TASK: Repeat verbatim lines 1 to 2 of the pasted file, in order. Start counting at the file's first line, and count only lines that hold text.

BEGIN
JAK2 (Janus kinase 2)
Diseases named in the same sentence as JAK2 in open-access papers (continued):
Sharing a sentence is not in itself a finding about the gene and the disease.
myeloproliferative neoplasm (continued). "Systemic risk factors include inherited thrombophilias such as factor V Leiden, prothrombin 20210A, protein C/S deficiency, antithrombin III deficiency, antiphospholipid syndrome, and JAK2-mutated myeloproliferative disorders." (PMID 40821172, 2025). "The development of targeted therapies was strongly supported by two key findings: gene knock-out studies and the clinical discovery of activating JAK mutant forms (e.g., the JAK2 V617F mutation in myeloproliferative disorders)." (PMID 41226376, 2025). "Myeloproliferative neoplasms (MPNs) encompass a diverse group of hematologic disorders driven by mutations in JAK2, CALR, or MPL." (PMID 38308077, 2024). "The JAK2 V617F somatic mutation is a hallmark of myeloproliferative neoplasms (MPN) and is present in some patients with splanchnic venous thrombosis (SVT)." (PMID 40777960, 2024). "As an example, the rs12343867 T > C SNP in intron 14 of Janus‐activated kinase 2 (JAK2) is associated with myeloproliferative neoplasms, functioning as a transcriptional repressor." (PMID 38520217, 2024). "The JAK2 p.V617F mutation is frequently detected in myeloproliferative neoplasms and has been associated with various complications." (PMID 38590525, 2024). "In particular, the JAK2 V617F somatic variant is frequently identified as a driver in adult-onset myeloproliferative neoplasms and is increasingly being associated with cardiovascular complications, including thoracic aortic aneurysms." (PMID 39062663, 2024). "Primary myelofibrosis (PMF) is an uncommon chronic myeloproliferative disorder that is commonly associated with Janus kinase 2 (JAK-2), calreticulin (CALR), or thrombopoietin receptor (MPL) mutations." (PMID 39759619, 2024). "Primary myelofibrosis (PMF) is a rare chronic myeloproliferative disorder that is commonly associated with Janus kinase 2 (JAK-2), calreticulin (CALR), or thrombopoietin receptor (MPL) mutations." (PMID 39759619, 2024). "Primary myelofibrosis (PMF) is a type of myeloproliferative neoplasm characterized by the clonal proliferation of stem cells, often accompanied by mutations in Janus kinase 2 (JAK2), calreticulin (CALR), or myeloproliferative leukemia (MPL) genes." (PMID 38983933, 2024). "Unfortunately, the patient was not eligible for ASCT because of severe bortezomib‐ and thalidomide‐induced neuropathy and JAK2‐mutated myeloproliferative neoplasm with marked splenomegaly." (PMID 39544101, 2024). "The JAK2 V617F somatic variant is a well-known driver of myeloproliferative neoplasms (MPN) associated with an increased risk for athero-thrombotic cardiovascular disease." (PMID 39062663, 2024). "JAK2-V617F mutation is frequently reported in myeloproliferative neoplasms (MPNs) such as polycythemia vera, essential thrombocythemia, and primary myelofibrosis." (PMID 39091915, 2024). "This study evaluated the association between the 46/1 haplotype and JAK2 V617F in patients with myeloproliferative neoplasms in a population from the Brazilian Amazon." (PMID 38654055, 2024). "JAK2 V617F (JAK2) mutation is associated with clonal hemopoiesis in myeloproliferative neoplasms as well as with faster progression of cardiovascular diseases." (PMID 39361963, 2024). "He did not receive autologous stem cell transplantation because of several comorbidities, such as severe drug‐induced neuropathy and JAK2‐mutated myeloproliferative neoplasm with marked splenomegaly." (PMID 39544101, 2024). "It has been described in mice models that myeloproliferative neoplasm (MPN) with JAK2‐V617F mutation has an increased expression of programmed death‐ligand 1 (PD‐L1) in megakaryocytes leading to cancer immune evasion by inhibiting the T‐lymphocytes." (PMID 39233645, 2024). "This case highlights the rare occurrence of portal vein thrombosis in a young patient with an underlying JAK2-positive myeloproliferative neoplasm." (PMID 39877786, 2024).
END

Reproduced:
JAK2 (Janus kinase 2)
Diseases named in the same sentence as JAK2 in open-access papers (continued):